examples of Charge attacks.
For a Charge to be of any use, a minifig must build Momentum, running (or Sprinting) straight at his target from at least four inches away. (As in real life, anything shorter than four inches grants no advantages and can be safely ignored.)
|Because a Charging minifig must travel directly at his target without dodging or swerving, the defender ignores the usual Attack Penalty for a Fast-Moving Target (5.1: Making Attacks) when Attacking or Counterattacking a minifig Charging directly at him.
As soon as a minifig runs four inches in a straight line, he earns one d6 of Momentum (MOM:1d6), which lasts for as long as he continues running in a straight line or until he spends it on something. If he's not spending the die right away, you can place a physical d6 next to him so he doesn't forget he has it; the MOM die can last multiple turns if he keeps running.
The moment the minifig turns to the right or left from his straight-line path (jumping over obstacles or running down slopes is allowed), does anything that would prevent running at full speed (opening a door or running up stairs, for instance), ends a turn without using up all of his Move inches, or if he spends his MOM die, then his Momentum is over. Fortunately, he can earn a new MOM die by simply running another four inches.
A minifig can never have more than one MOM die at a time. The MOM die can be spent in three ways: to add +1d6 Damage to a Charging Weapon Attack, to add +1d6" to a Shove, or to cause 1d6" of KnockBack in a Collision.
Charging Weapons and Shoves
Ramming enemies head-on is a time-honored combat technique, but most
Charging minifigs prefer to lead with a weapon rather than absorb the
collision with their own bodies. Defending targets have a similar preference
for bracing against a Charge with weapons of their own, and preferably
longer ones than the attackers are Charging with.
Not all Close Combat Weapons are appropriate for a Charge. A Charging Weapon must be Heavy or Two-Handed and designed for spear-like thrusts. Lances,
battering rams, and rifle-mounted bayonets all make good Charging
weapons. Baseball bats, pickaxes, and swords (even pointy swords)
do not. Long-hafted battleaxes and halberds can be used as Charging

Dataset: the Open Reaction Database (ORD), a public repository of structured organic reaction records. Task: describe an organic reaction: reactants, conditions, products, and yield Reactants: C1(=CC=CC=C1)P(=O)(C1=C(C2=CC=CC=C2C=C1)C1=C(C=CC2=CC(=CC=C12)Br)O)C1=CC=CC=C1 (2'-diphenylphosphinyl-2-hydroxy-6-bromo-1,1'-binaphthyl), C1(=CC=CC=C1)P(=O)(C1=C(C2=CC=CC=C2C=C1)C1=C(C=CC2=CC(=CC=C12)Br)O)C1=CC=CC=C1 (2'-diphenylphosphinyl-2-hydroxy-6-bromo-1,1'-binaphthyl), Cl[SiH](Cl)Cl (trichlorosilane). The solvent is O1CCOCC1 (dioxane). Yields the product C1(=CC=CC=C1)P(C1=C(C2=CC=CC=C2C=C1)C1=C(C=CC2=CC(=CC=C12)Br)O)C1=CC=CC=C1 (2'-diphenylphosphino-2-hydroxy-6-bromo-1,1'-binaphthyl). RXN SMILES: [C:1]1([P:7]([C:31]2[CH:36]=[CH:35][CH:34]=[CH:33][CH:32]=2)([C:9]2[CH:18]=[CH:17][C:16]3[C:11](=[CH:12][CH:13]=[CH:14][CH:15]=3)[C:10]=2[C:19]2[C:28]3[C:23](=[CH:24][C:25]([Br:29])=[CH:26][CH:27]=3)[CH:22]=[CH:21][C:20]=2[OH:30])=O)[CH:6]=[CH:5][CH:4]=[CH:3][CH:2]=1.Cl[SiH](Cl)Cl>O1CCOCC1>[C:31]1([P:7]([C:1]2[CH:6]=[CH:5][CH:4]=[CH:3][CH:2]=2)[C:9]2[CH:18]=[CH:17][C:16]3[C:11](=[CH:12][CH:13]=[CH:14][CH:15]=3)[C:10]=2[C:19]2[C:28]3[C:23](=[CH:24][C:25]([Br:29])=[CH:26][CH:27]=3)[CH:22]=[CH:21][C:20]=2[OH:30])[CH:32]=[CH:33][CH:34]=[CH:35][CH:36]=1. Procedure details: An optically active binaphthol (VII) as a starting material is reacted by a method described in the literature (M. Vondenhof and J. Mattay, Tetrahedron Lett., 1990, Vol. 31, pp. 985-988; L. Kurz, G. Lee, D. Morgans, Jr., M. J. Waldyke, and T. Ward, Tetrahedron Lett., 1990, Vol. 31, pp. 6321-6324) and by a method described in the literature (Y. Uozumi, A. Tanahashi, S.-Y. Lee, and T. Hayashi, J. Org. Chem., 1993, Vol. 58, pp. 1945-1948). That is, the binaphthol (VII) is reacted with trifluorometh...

Weapons if they are pointy at one end. Players may come up with more
exotic examples on a special-case basis; a Charging berserker might
use a horned helmet or a spiked shield, for instance.
Making the Attack
If the minifig uses a Charge to make a Charging Weapon Attack or Shove, then the Charge is treated as a special kind of Close Combat. Due to the rush of the Charge, both attacker and defender are limited to a single Attack or Counter, and they may not use any Angry Inches.
Charging Weapon Attacks may only be Parried with a Shield (5.2: Close Combat).
Charging Weapon Attacks and Charging Shoves
are the only type of attacks that can be combined with a Sprint into a single Action, allowing
minifigs to cover ground and inflict damage in a hurry (4.1:
Movement). The player must declare the Charge before rolling the +1d6" for Sprinting distance. If the die roll is not high enough to reach his goal, he must still rush straight towards the target as if he were expecting to succeed. His Momentum carries over between turns, so he can complete his Charge on the following turn if there's still a target foolish enough to be standing in the way.
If the target minifig is Counterattacking in response to a Charge, then the minifig whose weapon is longer (by at least one inch) strikes first. The minifig with the shorter weapon is able to complete his attack only if he survives. If the lengths of the weapons are closer than an inch, then both Attacks occur simultaneously, with no Counterattacks. This may result in two minifigs successfully killing or Shoving each other at the same moment.
As long as the two minifigs haven't avoided a collision entirely or been pushed apart by a successful Shove, the Momentum of a Charge
has the chance to send a target flying. In many
cases this is more entertaining than whatever Damage might have been dealt out: the effects of KnockBack can knock enemies out of formation, off the sides of of bridges or parapets, and into less-favorable tactical positions such as lava cauldrons or minefields.
Unless the target minifig Bails out of the way (4.3: Enemy Response), then he automatically offers Physical Opposition of 1d6 (POP:1d6) against the Charge.
The Charging minifig's MOM must overpower the target's POP for KnockBack to succeed.
When the two minifigs collide, the attacker rolls his MOM:1d6 while the target rolls his POP:1d6. If the POP roll is equal or greater than the MOM roll, then nothing happens; the target successfully resists KnockBack, the attacker is brought to a dead stop, and the two are now locked in Close Combat.
If the MOM roll is higher, then the amount by which the MOM beat the POP is the number of inches the target is Knocked Back ((MOM - POP)").
The victim is sent flying the appropriate distance directly away from the point of impact, and is knocked over and Disrupted as if he had just Bailed (4.3: Enemy Response).
If he smashes into some obstacle that prevents him from flying the full distance, he receives one point of Smash Damage for every inch of KnockBack prevented, cumulative with any other Damage received from the Charge.
In the event that two minifigs are Charging directly at each other in a collision, they each roll their single MOM:1d6 to take the place of both their MOM and their POP. If both rolls are the same, the two minifigs are halted and locked in Close Combat; otherwise the higher-rolling minifig Knocks Back the other by the appropriate amount.